Key health workforce challenges in Lao PDR include the management of geographical, institutional, and skill imbalances. These unbalances have many dimensions and different backgrounds. Since salaries alone do not adequately cover the basic costs of living, health workers, like other professionals, tend to prefer urban areas. Urban areas provide better employment opportunities and living conditions, and in urban areas health professionals have better opportunities to study, and conduct private practice to earn additional income2,6. In addition, many new health professionals cannot be absorbed into the Lao public health system, due to the lack of sufficient vacant posts for new graduates9.
The shortage of health workers in a rural area has become more severe due to the unbalanced distribution of an increasingly mobile health workforce. A study of the distribution and mobility of medical doctors in the Lao public health sector over the past 10 years showed that most moved from the peripheral to the central level10. The geographical distribution of health workers is skewed in favor of urban areas, because new recruits have mostly been allocated to the central level, especially high-level and mid-level staff (staff with 3-7 years' training). Although district-level health facilities received a reasonable share of new health workers, most are low-level staff (staff with 2-2.5 years' training). In non-urban health centers, low-level staff account for over three-quarters of the total complement, because high-level, trained health workers tend to refuse rural posts2. Remote districts, in particular, lack health staff. Many graduates from central training institutions do not want to work at district and health center levels6.
Several previous studies, focused mainly on medical students, have elicited a number of factors related to the intention of health science students to conduct rural practices: rural background11-14, rural field experience11,15,16, spouse or significant other who had lived in a rural area12, parents who did not attend college14,17, educational opportunities11,18, type of work available in the rural area, career opportunities19,20, and professional support15. However, at present, very little has been published in the literature on this issue in Lao PDR.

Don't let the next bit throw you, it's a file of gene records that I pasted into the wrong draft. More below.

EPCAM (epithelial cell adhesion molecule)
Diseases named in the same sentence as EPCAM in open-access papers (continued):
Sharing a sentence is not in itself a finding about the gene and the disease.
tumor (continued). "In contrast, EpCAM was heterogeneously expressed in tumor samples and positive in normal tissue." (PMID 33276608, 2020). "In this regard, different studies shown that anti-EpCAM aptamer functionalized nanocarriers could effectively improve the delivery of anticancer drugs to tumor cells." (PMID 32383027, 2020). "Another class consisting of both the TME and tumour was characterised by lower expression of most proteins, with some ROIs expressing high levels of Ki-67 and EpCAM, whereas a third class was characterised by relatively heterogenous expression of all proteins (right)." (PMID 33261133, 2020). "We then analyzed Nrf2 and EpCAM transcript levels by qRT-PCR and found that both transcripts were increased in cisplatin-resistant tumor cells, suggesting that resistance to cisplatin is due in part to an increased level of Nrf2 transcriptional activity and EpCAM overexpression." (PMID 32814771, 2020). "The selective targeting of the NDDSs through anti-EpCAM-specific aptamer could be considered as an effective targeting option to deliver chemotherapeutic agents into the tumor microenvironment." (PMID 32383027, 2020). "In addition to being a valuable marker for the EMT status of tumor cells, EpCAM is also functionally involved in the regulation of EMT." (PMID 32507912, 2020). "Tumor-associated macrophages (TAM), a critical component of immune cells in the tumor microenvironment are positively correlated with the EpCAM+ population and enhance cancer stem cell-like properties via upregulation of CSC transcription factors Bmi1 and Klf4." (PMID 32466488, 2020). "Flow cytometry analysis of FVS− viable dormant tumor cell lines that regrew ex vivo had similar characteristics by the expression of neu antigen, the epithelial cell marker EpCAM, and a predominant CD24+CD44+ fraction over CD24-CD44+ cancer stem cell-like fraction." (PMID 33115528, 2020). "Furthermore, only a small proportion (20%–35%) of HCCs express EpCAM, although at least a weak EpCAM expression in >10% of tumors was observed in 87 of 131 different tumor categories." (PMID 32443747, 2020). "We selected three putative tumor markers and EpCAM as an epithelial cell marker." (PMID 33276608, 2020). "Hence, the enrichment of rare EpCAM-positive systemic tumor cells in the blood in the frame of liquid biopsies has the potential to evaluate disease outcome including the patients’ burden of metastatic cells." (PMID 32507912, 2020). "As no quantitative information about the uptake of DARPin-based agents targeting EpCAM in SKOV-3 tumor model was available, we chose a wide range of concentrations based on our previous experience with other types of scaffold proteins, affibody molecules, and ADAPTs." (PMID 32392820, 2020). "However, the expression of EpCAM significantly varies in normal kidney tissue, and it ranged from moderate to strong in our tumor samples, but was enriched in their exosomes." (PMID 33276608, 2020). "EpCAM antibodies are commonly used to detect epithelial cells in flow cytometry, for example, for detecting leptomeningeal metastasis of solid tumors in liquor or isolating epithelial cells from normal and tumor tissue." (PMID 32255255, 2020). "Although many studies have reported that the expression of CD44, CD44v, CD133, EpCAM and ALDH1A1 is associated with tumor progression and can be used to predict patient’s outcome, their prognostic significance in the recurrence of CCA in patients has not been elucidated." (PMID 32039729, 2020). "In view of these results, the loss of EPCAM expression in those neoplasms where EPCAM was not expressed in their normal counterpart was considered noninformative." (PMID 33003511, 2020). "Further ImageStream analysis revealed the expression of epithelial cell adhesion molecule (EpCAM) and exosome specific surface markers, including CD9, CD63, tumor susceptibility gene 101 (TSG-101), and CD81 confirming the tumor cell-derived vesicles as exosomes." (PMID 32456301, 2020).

Therefore, this study aimed to assess the proportion of health science students in Vientiane, Lao PDR who intended to work in a rural area and associated factors, using the concepts of social support and self-efficacy. Social support has multiple functions that support the behavior change process. Social support for health science students working in a rural area can come from a variety of sources, including parents, neighbors, friends, and institutions. Self-efficacy makes a difference in how individuals feel, their beliefs, self-motivation, and perceived capability, as key components of performance21-23. These were investigated, to determine whether they directly affected the intention of health science students to work in a rural area.
Study site and samples
This cross-sectional study was conducted at the UHS, the only university in Lao PDR that produces high-level health science students for the country. There are three types of student: (1) continuing education students (public health workers who attend UHS to upgrade from middle or bachelor level to a higher level or doctors who attend family medicine training), (2) quota students (supported by the Government and selected from the provinces) and (3) self-supported students (special program), who bear the costs of studying themselves. The eligible subjects for the study were all 403 final-year undergraduate and postgraduate students at UHS. They were all willing to participate in the study and asked to fill out self-administered questionnaires. Those who took leave during the study or during field practice outside the institute, and those whose questionnaires were incomplete, were excluded from study. In all, 356 respondents returned the completed questionnaires: 137 medical, 21 family medicine, 40 dentistry, 104 pharmacy, 20 medical technology, and 34 nursing students. The response rate was 88.3%.